Director: Won Shin-yun
Notable Cast: Gong Yoo, Cho Hee-soon, Jo Seong-ha, Kim Sung-kyun
It’s fairly impressive that a film franchise like Bourne, despite initial doubts towards its success, would have changed the action landscape so much in the last decade. Whether those changes are good or bad is debatable depending on how you like your action direction. For me, it was a downgrade. The ‘kinetic’ camera work and relentless editing has butchered a lot of what made a great action sequence great in my opinion, but it’s a style that has latched on for mainstream audiences and it doesn’t seem to be going away any time soon. So why the hell am I talking about Bourne in a review for a South Korean action thriller like The Suspect? Well, this strong espionage flick is basically the Korean version of Bourne and while that might sway certain film fans one way or the other, it’s a film that’s definitely worth watching.
Dong-chul (Gong Yoo) has retired as much as he could. A highly trained one man killing machine for North Korea, after his family was killed he defected to the South and spends his days living a simple life as a personal driver and looking for the man who killed his family. When his employer ends up six feet deep, he’s the first one to blame for the crime. Now he must uncover the truth of a larger conspiracy in play.
|Light in the dark...|
Don’t misunderstand me, I had to grit my teeth through a lot of the directorial choices that Won Shin-yun used for his replication of Paul “Shaky McShakerton” Greengrass’ spastic action shooting. Luckily, I was pretty well prepared for it heading into the film so it wasn’t a massive determent towards my enjoyment of the film. Just take note that, this is the kind of film that utilizes this ‘in the moment’ high octane editing, rapid zooms, and vibrating screen.
Outside of that choice by Won Shin-yun, The Suspect is a great fucking spy flick. The film doesn’t necessarily break a lot of new ground with comparisons to the Bourne franchise repeating throughout, but the execution of the twisting plot and semi-ridiculous characters is top notch entertainment. Gong Yoo excels at the soft-spoken-but-ass-kicking hero here (complete with plenty of flash backs to various events that lead him to be who he is), but the real treat might come from Cho Hee-soon as the disgruntled military agent tasked with hunting down our hero. While his character tends to be a little cartoonish at times, he plays it with such vigor and a hint of depth that he steals damn near every scene he is in. Both of these men are surrounding by top notch secondary characters that really flesh out the entire experience.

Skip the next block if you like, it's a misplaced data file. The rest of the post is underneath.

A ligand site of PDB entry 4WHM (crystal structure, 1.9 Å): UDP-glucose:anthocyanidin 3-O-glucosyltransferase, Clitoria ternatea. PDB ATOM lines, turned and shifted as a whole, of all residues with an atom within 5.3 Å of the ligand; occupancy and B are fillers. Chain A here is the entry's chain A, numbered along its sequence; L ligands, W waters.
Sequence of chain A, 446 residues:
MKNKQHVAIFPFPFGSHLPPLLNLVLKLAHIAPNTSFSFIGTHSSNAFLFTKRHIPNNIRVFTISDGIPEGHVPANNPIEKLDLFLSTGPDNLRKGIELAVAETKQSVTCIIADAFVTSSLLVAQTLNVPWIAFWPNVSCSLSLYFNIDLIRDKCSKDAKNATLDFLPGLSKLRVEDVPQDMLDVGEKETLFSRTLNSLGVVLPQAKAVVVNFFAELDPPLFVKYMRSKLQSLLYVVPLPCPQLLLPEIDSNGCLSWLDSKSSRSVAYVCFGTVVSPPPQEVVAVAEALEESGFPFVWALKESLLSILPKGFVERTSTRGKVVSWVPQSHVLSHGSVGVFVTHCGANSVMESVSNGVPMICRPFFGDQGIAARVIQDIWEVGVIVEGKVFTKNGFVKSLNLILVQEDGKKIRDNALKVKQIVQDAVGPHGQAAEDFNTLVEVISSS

The plot might get really ridiculous and spy cultured at times(Microfiche? Did someone just pull out a microfiche plot twist?!), but it kept me on the edge of my seat through and through. Not to mention that Won Shin-yun pummels the film with action to keep it from getting too plot heavy. It was expected that the film would have some great cat and mouse chase sequences (two car chases really punctuate this aspect), but I was mostly surprised with the stunningly well placed and choreographed hand to hand combat pieces. While the editing and shooting might have taken a lot out of action for me, I appreciate just how well these bits of martial arts worked into the plot. I’m always down for some great fist-to-cuffs in a film and The Suspect delivers.
|Here's pointing at you, sir.|
If you are willing to overlook the entire stylistic action choices for The Suspect, then this espionage film will entertain the hell out of you. It’s massively charismatic in the characters and plot and the film breaks for nothing in the relentless pace. The Suspect might not be perfect (the editing still grates me), but it’s otherwise a damn near perfect action thriller.
Written By Matt Reifschneider
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